Moncrieff: 325-336; Grieve: 240-247
by Dennis Abrams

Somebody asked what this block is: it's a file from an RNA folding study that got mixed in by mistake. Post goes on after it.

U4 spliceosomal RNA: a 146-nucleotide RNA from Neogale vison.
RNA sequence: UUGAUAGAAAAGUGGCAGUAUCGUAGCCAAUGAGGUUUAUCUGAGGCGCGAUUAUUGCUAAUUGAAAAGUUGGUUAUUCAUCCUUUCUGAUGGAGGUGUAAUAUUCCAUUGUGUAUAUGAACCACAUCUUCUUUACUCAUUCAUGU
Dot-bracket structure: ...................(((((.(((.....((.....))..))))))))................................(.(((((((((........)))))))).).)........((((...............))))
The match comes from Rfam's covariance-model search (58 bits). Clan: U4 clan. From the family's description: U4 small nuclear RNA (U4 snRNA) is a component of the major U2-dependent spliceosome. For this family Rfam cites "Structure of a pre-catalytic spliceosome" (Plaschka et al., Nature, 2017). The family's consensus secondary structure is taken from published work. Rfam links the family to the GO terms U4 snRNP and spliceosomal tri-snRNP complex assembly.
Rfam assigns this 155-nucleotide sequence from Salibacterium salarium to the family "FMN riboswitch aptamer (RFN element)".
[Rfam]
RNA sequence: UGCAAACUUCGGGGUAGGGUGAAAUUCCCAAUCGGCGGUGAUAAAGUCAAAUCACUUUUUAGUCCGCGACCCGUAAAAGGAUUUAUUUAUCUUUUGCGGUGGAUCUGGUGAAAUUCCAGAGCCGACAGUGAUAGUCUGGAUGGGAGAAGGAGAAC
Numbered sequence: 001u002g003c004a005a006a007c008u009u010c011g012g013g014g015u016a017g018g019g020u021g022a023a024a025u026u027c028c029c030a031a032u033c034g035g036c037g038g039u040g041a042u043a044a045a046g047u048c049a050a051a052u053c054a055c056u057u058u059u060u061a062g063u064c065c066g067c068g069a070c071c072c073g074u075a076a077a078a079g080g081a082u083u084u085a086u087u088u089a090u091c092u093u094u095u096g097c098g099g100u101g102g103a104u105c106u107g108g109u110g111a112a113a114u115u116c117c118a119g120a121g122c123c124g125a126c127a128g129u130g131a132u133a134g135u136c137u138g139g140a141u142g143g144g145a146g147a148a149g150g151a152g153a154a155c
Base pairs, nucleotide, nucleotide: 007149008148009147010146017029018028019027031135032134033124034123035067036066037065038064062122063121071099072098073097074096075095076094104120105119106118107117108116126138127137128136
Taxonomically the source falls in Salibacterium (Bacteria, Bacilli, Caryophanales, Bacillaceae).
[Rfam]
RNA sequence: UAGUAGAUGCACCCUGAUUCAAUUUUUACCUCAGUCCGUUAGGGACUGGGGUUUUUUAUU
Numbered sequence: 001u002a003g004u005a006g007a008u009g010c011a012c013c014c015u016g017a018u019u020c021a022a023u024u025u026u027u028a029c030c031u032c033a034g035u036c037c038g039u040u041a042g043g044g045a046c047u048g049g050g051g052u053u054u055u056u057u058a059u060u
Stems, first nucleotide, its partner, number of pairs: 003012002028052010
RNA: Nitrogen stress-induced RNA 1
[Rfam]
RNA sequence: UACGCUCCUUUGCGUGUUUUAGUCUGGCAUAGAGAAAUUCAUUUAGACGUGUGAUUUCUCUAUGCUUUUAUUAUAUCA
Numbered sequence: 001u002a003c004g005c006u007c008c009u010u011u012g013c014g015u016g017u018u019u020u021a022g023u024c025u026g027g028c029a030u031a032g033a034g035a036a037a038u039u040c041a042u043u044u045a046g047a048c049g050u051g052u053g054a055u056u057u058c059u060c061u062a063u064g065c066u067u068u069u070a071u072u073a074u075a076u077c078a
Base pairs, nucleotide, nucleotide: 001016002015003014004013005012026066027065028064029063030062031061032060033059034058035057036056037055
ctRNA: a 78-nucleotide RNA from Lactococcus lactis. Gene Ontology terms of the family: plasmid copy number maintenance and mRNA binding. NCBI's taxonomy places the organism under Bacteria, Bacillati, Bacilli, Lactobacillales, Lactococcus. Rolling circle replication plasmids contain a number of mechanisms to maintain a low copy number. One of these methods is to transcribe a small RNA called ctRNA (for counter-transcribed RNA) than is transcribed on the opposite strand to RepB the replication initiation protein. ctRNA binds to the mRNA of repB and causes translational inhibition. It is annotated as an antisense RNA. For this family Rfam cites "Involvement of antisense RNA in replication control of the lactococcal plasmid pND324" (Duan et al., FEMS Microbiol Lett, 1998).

Marcel takes the train to Balbec-Plage with his grandmother, and does not let her know his disappointment with the church at Balbec. The names of the stations along the way sound “outlandish, whereas if I had come upon them in a book I should at once have been struck by their affinity to the names of certain places in the neighbourhood of Combray.” Marcel does not do well when he arrives at the hotel, embarrassed by his grandmother’s haggling over the cost, alarmed by the newness and difference of everything surrounding him, comparing it to both Dante’s Paradise and Hell. Waiting for his grandmother, Marcel explores the area around the hotel. “I was astonished to find that there were people so different from myself that this stroll through the town had actually been recommended to me by the manager as a diversion, and also that the torture chamber which a new place of residence is could appear to some people a ‘delightful abode,’ to quote the hotel prospectus, which might exaggerate but was none the less addressed to a whole army of clients to whose tastes it must appeal.” Marcel takes the lift to his room at the top of the hotel, but is unable to to relax. “I was tormented by the presence of some little bookcases with glass fronts which ran along the walls, but especially by a large cheval-glass which stood across one corner and before the departure of which I felt there could be no possibility of rest for me there…Having no world, no room, no body now that was not menaced by the enemies thronging round me, penetrated to the very bones by fever, I was alone and longed to die. Then my grandmother came in and to the expansion of my constricted heart there opened at once an infinity of space.” Marcel is soothed by his grandmother, who tells him, “And be sure to knock on the wall if you want anything in the night. My bed is just on the other side, and the partition is quite thin. Just give a knock now, as soon as you’re in bed, so that we shall know where we are.”